A rapist policeman has been freed from prison less than seven years after he was jailed for life for attacking up to 30 vulnerable women he had met on duty.
Stephen Mitchell raped and sexually abused heroin addicts and a disabled teenager by offering them help while in custody, then demanding sexual favours afterwards.
The former soldier was handed two life sentences at Newcastle Crown Court in 2011 and was told he would not be eligible for parole for at least seven and a half years.
But the 50-year-old has since been released and was seen enjoying life on the outside, riding a £500 bike, according to a report by the Sunday People.
Mitchell’s victims and campaigners are outraged over his release, saying it was wrong Mitchell, who was deemed a ‘high risk to women’ by psychiatrists, was freed.
One victim told the Sunday People: ‘It’s wrong that he can get on with his life, when he has ruined so many others.’
Another added: ‘I certainly didn’t expect him to get out so quickly.
‘I have never, ever heard of anyone getting parole first time around for such a serious offence, given the fact he was so manipulative and never admitted anything.
‘He deliberately chose victims who were vulnerable and wouldn’t be believed if they ever dared speak up.’
She continued: ‘I honestly think he has used everything he learned in the Army and the police to help him get parole by just telling them what he knew they would want to hear. He knows exactly what he’s doing.
‘He managed to get away with what he was doing, despite being in the police, so he is very cunning.’
Labour’s shadow home secretary Yvette Cooper called for the Parole Board to review its decision.
She said: ‘We urgently need to know what the Parole Board’s reasons were because to most people this really does not look like justice for victims.
‘The Justice Secretary needs to tell us urgently what progress he has made since the decision on John Worboys to stop the same things happening all over again.’
The ordeal of Mitchell’s most frequent victim began in 1999 when she was caught with a friend trying to cash stolen cheques in Marks and Spencer.
‘The first thing that struck me as odd was that he told my friend to **** off,’ the 30-year-old graduate said.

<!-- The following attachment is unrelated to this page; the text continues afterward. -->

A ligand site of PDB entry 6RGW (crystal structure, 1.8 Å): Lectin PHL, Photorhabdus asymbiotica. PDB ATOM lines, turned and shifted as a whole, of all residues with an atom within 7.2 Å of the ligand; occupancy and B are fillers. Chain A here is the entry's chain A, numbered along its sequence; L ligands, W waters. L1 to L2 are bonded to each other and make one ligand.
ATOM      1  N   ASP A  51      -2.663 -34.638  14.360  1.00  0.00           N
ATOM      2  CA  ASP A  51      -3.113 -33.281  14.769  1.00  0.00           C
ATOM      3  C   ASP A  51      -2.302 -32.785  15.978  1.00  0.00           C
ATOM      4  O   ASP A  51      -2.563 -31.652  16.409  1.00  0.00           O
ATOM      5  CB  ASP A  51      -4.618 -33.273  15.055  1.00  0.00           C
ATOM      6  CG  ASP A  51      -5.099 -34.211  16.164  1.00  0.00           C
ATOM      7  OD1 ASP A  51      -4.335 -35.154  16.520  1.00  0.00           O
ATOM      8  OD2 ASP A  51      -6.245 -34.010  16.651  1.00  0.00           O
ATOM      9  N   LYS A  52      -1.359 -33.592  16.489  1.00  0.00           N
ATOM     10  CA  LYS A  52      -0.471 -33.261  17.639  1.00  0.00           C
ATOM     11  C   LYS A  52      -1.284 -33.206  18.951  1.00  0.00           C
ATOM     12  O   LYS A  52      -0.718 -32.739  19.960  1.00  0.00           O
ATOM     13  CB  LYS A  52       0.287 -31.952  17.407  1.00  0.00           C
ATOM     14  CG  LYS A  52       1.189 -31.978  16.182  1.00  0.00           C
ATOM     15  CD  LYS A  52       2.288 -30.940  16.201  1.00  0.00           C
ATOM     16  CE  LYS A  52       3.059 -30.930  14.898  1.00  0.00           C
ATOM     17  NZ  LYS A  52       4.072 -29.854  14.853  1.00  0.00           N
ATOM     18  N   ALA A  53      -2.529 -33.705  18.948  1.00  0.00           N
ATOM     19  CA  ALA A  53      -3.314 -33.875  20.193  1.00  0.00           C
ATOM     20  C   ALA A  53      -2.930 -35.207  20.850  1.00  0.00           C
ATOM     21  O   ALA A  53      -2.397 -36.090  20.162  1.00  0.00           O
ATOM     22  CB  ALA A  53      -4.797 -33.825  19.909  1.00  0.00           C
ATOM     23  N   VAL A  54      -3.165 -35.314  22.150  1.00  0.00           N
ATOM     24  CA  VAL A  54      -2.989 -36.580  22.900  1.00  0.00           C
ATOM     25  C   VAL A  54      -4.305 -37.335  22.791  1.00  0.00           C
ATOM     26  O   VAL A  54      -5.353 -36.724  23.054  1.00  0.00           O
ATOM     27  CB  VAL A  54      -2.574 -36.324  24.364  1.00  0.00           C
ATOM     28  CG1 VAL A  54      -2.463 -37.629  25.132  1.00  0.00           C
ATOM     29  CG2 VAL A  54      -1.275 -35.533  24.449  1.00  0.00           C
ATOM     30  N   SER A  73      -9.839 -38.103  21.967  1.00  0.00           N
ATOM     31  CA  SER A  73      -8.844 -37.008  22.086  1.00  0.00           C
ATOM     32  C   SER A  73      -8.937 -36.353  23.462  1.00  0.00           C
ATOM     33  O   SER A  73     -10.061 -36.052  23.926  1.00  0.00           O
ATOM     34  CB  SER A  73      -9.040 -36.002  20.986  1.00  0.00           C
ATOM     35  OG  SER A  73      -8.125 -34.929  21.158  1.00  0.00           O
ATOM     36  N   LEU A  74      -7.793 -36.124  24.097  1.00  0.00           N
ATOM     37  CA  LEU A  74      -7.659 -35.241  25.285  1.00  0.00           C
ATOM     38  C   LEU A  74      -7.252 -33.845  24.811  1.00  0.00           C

‘I was then handcuffed and taken in the back of a van with Mitchell. In my pocket I had an eighth of an ounce of heroin. I wasn’t dealing. I just had a massive habit, but I was worried I would be done for dealing.
‘When I got to the police station, I was put in a cell but Mitchell came in and gave me the heroin back. It was then that I realised he must be dodgy. Later, we were in an interview room – just me and him. He kept telling me not to get a solicitor, to just trust him.
‘He kept saying, ‘You help me and I’ll help you. You’ll never see me again’.
Mitchell made her perform a sex act on him. There was no CCTV within the police station and without any proof it would simply have been her word against his.
A year later Mitchell re-arrested her and took her to a field where he indecently assaulted her in the dark.
He then began turning up at her house and finding reasons to arrest her and let her off with a caution – in return for sexual favours. He would also take her for a drive in his patrol car before forcing her to carry out sex acts on him.
‘He kept telling me I was disgusting and he was doing me a favour because no other man would have me,’ she said.
When she tried to escape by moving house, Mitchell traced her through the police computer.
And when she began to turn her life around and started studying for a degree he blackmailed her, threatening to arrest her for new offences unless she submitted to his demands.
He forced her to give him the keys to her flat and in 2003 he raped her.
‘He put my arms behind my back and handcuffed me,’ she said. ‘He pulled my shoulders back so hard, it felt like they were dislocated.’
Mitchell, originally from Glasgow, raped and sexually abused vulnerable women during his reign of terror.
During a five-week trial, the PC claimed he was the victim of a conspiracy hatched by the criminal underworld, and labelled his accusers liars.
But after nearly a week of deliberation, a jury convicted him of raping two women and carrying out three further indecent assaults.
One of Mitchell’s victims, a 19-year-old drug addict when he first struck, estimated she had been abused 100 times as he kept track of her using the police computer.
Yet his colleagues ignored a series of warnings about his behaviour – some of them from his own wife. They were unaware that he had already stood trial for sex offences before he was recruited to the force.
He was eventually sacked in 2007 for having ‘consensual’ sex with one of his victims, only to be reinstated on appeal eight months later.
And when he was finally stopped, a senior detective with Northumbria Police offered him ‘a get out of jail free card’ if he agreed to resign. He refused, opting to take his chances in court.
Mitchell – a tall, muscular former soldier – was found guilty of two rapes, three indecent assaults and six charges of misconduct in a public office, involving a total of seven women.
He was cleared of three further rape charges, two indecent assaults and counts of misconduct involving another nine women. But police suspect he attacked at least a further 14.
Brought up in a Glasgow tower block, Mitchell joined the 1st Battalion Queen’s Own Highlanders in 1990 and a year later allegedly attempted to rape two male soldiers and sexually assault a third.
Military police questioned him but the case went no further after he claimed that it was nothing more than ‘horseplay’.
In 1994 he quit the Army and moved to the North East to be with his girlfriend, Julie Arnold, a penfriend whom he married a year later.
In 1997, following a complaint from one of the alleged victims in the Army sex case, he stood trial in Edinburgh only for it to collapse when two witnesses refused to give evidence.